Issue: Under Minnesota law, can documents put together from office documents be used as testimony?
|Area of Law:||Litigation & Procedure|
|Keywords:||Testimony; Office documents; Business-records exception|
|Cited Cases:||358 N.W.2d 409; 346 N.W.2d 178; 157 N.W.2d 849; 400 N.W.2d 140; 297 N.W.2d 260; 309 P.2d 802; 232 N.W.2d 302; 392 N.W.2d 2; 253 N.W.2d 152; 428 S.W.2d 596|
|Cited Statutes:||Minn. R. Evid. 803 (24); Minn. R. Evid. 803(6)|
The business-records exception in the Minnesota Rules of Evidence reads as follows:
Records of Regularly Conducted Business Activity. A memorandum, report, record, or data compilation, in any form, of acts, events, conditions, opinions, or diagnoses, made at or near the time by, or from information transmitted by, a person with knowledge, if kept in the course of a regularly conducted business activity, and if it was the regular practice of that business activity to make the memorandum, report, record, or data compilation, all as shown by the testimony of the custodian or other qualified witness, unless the source of information or the method or circumstances of preparation indicate lack of trustworthiness. The term “business” as used in this paragraph includes business, institution, association, profession, occupation, and calling of every kind, whether or not conducted for profit. A memorandum, report, record, or data compilation prepared for litigation is not admissible under this exception.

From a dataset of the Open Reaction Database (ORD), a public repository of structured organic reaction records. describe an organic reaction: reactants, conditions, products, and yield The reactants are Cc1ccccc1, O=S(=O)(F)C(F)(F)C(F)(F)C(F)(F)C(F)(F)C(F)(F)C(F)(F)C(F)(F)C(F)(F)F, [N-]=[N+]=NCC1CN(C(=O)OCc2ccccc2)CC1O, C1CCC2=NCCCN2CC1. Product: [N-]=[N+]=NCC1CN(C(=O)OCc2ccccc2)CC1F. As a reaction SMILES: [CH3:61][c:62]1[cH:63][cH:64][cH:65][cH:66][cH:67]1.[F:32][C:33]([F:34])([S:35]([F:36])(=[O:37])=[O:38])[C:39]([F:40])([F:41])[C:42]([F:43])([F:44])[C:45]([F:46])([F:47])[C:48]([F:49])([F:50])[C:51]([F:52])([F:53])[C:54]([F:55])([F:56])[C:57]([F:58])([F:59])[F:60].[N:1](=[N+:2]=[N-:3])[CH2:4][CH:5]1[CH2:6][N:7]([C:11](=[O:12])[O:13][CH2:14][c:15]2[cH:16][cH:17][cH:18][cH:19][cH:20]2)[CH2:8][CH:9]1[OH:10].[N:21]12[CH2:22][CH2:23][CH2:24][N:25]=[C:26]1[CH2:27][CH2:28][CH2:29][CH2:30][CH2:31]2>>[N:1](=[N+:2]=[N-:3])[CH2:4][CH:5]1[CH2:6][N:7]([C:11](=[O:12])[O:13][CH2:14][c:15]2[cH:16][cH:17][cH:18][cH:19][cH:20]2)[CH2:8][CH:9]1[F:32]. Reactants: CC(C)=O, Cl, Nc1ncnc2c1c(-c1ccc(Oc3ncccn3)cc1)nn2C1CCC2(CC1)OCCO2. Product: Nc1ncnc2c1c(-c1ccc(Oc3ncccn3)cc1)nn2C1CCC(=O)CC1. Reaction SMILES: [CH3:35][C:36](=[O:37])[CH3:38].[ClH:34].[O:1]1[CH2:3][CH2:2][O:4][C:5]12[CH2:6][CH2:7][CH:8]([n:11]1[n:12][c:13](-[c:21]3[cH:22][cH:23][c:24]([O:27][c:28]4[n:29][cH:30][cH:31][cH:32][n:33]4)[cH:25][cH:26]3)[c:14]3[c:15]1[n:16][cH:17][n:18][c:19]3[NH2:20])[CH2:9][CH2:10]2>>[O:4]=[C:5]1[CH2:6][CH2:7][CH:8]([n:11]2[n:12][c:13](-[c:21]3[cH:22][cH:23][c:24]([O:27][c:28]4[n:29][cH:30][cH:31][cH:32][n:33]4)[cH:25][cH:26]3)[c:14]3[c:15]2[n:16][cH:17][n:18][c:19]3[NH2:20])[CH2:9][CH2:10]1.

Minn. R. Evid. 803(6) (emphasis added).
Both the plain terms of the rule and the applicable case law require that the writings be kept in the regular course of a business and that it is a regular practice to keep the record. […]